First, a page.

Tallinn University of Technology began cooperation with the Estonian cyber security company, CybExer Technologies, who brought to the Tallinn University of Technology a research grant of 300,000 euros for exploring in the following three years the possibilities of facing the increasingly more common cyber attacks in the world with a more efficient cyber hygiene.
“Internationally respected cyber security specialists work and teach in the Centre for Digital Forensic and Cyber Security of Tallinn University of Technology and I am pleased of the fact that we can, hand in hand with private capital, help increase the daily sense of security of us all,” TTÜ Rector academician Jaak Aaviksoo said.
“Providing cyber security requires that the technology, processes as well as the people are on top of their game. This cooperation is, in fact, focused on the knowledge and skills needed for people to operate safely in the information era. To draw a parallel, the extensive introduction of cars in the previous century changed people’s set of skills and knowledge in the field of traffic safety,” Rain Ottis, an assistant professor at TTÜ, added.
The Estonian cyber security company, CybExer Technologies, has developed a one of a kind e-learning platform where people are faced with scenarios from real life. At the end of the playful test, each testee is given a personal risk analysis with recommendations on how to protect themselves better from cyber threats. The tests also give a wider overview of the cyber security level of a company as a whole and enables to mark out the risks to improve the work processes accordingly.
The cyber hygiene test of CybExer has now been adopted by dozens of companies, government agencies, universities and organisations and over 100,000 employees of these in Estonia as well as elsewhere. Among others is the Estonian Information System Authority through which thousands of government officials had the chance to test their knowledge and skills of cyber security prior to the Estonian Presidency of the European Union.
The member of board of CybExer Technologies, Andrus Kivisaar, says that it was the feedback from these tests that compelled us to start cooperating with the scientists at TTÜ. “The cyber hygiene of people is worse than we feared. One distinct problem is psychological in nature – people think that they themselves are exempt from the consequences of opening an unknown file in an e-mail or carelessly sticking an unknown USB stick into their computer,” Kivisaar said.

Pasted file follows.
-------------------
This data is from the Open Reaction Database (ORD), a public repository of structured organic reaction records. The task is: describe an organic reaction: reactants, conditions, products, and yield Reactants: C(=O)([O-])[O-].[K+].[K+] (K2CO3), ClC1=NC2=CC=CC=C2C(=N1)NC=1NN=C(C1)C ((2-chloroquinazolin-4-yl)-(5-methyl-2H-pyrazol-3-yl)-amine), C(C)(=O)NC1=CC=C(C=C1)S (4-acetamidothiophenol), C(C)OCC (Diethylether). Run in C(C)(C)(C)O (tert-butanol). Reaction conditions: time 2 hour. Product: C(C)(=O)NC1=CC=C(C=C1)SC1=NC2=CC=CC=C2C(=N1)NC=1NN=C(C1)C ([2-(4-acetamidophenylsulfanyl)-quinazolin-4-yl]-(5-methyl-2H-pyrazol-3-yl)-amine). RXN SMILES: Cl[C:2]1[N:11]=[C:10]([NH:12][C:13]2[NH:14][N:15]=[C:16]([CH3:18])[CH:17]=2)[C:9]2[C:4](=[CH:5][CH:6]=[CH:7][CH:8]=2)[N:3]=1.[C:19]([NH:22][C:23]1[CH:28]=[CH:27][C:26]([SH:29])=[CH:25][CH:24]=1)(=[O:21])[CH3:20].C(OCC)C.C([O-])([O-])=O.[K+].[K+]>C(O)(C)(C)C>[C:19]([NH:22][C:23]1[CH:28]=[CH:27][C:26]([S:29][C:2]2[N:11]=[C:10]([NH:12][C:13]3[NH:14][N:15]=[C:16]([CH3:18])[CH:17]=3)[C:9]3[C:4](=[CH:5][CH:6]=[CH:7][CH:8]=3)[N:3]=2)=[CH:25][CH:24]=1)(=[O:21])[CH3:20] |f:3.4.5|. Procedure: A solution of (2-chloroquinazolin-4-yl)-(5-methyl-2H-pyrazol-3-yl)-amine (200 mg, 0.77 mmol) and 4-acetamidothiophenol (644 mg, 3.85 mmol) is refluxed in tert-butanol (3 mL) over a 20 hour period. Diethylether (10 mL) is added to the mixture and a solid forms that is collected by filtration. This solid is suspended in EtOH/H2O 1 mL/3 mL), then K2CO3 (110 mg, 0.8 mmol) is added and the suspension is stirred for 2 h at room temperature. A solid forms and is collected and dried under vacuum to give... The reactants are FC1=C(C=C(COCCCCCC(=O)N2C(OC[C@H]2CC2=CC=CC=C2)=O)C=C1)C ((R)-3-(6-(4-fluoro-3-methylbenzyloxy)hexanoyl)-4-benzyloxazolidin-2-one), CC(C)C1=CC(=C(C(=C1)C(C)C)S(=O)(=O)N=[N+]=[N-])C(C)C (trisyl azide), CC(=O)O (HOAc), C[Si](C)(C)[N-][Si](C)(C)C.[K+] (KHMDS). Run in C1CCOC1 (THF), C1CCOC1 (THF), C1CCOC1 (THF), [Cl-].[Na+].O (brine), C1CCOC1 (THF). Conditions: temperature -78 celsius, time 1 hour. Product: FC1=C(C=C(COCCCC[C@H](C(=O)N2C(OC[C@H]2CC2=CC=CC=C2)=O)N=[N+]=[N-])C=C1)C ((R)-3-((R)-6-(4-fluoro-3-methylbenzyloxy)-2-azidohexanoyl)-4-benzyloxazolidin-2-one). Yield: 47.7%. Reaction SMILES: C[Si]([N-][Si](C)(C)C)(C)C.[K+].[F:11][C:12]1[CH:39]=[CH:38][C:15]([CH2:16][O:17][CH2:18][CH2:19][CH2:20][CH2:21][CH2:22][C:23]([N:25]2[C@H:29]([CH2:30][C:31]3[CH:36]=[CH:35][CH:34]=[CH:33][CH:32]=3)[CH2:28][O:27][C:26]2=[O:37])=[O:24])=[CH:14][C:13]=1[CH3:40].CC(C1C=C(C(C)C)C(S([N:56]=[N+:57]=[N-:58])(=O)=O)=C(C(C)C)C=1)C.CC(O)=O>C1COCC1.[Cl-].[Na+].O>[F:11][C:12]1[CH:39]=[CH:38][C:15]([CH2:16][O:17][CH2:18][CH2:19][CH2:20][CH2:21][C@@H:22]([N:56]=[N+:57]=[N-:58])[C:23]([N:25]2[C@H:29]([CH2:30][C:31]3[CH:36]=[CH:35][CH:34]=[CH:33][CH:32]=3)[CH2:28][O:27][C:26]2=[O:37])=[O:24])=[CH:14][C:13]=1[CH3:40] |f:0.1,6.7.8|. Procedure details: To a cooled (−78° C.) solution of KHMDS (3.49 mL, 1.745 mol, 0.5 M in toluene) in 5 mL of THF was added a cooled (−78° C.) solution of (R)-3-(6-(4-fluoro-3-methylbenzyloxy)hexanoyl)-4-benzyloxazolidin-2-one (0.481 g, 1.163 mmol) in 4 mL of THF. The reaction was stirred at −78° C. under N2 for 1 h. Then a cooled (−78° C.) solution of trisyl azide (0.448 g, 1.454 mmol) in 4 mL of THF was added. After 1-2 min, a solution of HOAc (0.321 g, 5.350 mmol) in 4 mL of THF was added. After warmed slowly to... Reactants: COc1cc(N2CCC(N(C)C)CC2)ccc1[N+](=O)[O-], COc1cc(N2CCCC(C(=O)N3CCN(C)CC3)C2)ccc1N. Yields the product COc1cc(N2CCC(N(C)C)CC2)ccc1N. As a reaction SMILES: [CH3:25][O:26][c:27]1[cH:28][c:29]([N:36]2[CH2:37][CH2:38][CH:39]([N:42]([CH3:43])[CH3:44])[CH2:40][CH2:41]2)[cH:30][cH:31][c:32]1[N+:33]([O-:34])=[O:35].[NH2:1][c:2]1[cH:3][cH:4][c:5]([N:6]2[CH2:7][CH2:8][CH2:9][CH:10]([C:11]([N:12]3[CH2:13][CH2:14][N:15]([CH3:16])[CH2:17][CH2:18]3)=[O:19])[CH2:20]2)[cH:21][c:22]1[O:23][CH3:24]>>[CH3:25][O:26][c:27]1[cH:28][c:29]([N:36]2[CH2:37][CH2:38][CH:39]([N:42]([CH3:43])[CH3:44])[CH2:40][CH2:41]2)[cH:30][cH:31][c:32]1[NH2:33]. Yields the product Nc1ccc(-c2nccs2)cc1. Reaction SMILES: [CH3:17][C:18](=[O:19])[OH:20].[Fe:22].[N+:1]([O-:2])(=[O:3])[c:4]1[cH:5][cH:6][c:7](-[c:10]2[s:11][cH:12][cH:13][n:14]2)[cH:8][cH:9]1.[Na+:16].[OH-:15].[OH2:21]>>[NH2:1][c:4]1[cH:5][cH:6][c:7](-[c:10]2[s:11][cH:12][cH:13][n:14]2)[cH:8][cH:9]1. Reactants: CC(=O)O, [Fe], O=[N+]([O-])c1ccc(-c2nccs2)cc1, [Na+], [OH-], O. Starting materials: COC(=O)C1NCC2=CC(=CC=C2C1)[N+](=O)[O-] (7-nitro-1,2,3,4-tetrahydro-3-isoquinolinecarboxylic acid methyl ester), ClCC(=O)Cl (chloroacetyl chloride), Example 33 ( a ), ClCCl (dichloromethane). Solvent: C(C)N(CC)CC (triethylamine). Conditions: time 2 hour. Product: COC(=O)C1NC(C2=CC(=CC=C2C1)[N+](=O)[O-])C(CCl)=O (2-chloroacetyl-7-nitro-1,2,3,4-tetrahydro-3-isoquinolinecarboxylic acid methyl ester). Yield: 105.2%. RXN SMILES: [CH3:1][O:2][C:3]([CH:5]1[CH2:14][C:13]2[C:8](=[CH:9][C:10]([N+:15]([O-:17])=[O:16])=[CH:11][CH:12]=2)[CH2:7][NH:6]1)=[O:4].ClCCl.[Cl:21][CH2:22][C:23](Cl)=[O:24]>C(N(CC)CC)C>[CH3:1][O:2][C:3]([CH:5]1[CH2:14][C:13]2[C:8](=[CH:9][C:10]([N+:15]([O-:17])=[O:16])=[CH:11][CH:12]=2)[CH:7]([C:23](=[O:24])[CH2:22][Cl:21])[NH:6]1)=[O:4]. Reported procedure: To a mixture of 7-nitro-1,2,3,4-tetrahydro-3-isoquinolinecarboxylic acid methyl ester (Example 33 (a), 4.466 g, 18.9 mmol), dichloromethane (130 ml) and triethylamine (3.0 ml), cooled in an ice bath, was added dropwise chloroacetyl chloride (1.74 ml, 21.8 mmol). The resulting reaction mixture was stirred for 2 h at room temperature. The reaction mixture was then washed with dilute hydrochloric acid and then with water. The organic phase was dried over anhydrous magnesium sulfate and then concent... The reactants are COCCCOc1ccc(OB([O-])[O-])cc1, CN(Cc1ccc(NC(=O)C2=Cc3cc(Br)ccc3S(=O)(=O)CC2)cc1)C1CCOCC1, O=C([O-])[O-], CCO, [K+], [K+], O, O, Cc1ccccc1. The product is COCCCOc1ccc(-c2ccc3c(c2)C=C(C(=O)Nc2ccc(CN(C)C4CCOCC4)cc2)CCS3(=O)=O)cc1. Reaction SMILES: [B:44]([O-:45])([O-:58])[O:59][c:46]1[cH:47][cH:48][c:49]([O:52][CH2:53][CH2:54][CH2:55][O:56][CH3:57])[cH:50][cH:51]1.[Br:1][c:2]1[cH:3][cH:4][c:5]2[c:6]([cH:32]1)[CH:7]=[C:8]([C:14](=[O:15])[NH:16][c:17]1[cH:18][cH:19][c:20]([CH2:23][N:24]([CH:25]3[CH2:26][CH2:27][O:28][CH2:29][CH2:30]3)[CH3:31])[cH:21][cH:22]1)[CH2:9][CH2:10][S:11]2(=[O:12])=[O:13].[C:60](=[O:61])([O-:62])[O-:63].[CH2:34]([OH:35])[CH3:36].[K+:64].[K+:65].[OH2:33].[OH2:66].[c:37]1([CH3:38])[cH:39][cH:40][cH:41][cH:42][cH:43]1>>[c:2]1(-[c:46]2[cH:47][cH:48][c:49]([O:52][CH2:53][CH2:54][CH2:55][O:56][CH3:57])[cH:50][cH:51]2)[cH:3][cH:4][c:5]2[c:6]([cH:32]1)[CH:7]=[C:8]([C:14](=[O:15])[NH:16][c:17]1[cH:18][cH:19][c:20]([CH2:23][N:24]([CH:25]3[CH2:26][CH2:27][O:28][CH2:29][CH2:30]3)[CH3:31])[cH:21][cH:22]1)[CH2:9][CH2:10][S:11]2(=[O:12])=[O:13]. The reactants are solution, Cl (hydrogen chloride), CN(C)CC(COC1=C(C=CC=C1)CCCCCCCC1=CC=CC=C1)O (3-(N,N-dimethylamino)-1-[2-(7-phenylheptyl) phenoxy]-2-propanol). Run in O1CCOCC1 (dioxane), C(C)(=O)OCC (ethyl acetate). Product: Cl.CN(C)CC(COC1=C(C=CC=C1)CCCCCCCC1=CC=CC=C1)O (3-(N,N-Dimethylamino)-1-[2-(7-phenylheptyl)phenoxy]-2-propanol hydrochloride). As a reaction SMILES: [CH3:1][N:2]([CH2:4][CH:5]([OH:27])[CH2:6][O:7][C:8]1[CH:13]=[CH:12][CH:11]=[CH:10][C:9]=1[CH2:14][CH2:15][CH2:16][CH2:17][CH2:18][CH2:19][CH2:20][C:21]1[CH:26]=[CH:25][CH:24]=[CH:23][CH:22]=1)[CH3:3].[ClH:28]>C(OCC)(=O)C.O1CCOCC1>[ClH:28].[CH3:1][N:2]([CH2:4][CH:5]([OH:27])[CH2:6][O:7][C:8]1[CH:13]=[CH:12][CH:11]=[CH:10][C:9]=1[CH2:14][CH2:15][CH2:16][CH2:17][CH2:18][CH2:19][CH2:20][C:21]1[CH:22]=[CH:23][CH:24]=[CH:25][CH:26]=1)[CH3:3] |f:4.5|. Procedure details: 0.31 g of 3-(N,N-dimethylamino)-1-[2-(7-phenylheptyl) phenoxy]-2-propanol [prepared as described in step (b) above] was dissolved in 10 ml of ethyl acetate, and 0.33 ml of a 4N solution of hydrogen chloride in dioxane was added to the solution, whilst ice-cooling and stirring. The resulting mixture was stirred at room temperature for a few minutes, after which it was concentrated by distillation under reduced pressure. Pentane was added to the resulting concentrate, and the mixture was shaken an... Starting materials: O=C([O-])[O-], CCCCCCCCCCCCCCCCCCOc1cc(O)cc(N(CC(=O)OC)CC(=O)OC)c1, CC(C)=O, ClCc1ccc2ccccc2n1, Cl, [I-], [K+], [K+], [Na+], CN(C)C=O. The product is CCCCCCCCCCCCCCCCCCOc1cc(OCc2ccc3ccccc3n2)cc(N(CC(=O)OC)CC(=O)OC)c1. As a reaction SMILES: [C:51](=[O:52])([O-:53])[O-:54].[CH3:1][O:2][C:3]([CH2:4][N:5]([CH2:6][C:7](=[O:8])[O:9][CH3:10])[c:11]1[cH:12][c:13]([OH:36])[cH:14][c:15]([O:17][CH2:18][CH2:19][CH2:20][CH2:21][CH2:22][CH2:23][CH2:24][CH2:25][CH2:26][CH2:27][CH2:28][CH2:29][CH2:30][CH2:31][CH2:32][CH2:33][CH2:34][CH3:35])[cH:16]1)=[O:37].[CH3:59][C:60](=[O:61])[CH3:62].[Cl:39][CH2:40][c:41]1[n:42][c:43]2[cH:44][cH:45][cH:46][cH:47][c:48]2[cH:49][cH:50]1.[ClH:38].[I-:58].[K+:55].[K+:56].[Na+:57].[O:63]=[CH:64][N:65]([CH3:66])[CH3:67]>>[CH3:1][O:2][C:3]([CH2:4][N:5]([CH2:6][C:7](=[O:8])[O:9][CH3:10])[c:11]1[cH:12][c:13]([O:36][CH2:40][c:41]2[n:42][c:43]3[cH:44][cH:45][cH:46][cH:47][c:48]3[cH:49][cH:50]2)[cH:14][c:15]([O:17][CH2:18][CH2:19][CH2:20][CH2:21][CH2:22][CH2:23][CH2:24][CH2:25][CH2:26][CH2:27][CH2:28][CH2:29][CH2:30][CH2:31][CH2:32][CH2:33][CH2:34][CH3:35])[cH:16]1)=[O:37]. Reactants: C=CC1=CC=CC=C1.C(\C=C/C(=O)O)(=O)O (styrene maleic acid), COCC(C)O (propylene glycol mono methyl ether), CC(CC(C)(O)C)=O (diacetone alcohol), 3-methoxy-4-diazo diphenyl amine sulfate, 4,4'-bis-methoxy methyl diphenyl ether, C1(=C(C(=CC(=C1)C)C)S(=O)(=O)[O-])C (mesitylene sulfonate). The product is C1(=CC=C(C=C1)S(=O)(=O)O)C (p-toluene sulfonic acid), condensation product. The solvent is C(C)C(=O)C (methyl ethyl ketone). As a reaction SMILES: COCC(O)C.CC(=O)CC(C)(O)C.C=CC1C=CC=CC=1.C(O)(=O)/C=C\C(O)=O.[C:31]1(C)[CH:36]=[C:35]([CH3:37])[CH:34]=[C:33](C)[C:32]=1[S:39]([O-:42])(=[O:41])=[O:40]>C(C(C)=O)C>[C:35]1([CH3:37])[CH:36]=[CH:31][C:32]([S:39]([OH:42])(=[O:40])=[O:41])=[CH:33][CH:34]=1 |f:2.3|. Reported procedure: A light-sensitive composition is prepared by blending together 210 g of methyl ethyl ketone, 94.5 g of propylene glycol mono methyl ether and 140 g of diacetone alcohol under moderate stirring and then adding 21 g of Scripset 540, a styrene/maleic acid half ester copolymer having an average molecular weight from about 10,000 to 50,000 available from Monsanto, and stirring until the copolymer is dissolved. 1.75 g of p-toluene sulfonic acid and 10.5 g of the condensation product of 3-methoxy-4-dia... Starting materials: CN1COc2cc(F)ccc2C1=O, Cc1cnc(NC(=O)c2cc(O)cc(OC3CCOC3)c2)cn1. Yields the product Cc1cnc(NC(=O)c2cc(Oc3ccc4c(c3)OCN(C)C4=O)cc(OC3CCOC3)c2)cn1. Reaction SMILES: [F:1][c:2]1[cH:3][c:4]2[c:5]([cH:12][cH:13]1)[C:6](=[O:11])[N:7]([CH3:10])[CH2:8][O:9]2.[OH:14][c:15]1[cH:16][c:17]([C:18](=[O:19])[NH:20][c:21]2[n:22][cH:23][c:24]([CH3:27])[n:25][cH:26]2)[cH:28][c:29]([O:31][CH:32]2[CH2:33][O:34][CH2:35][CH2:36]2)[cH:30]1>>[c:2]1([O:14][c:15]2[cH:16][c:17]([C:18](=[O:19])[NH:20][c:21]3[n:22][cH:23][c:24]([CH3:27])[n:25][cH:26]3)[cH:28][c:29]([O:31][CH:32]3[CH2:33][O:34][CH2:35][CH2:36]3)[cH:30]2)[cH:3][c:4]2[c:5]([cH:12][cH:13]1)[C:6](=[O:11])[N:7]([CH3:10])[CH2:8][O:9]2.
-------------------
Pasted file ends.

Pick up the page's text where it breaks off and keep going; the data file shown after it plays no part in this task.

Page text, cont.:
“Even before launching the test, we were aware that its results would be a valuable asset to scientists to find, among other things, the relationships between the ever changing pattern of cyber attacks and human behaviour. Unfortunately, the times when all it took to ward of cyber attacks was a virus software are over,” Kivisaar explained. “The attacks that have just recently caused a lot of confusion throughout the world are hidden very subtly and deliberately directed towards ordinary people to take advantage of their poor cyber hygiene in order to spread chaos. For example, all it takes is to open a single wrong file in your home computer for your company to close all its stores all tomorrow over the globe, as we saw just now in June during the NotPetya ransomware attack right here in Estonia. In short – the cyber hygiene of people clearly needs to improve.”
As a result of the newly started cooperation, a team of TTÜ scientists will in the following three years analyse the feedback of the cyber hygiene test both mathematically as well as psychologically, give the algorithms of this analysis a scientific assessment and update the test with the latest cyber threat trends so that improving the cyber hygiene of people would be up to date. “For us, the feedback from the scientists at TTÜ is vital in order for the CybExer cyber hygiene tests to constantly represent the newest cyber threats and its results to be scientifically measurable,” Kivisaar added.
A third of the €300,000 grant allocated to the team of scientists at TTÜ came from CybExer Technologies itself. The Archimedes Foundation contributed €200,000 to the international security project established in the cooperation between CybExer Technologies and European Defence Agency for the applied research of cyber hygiene.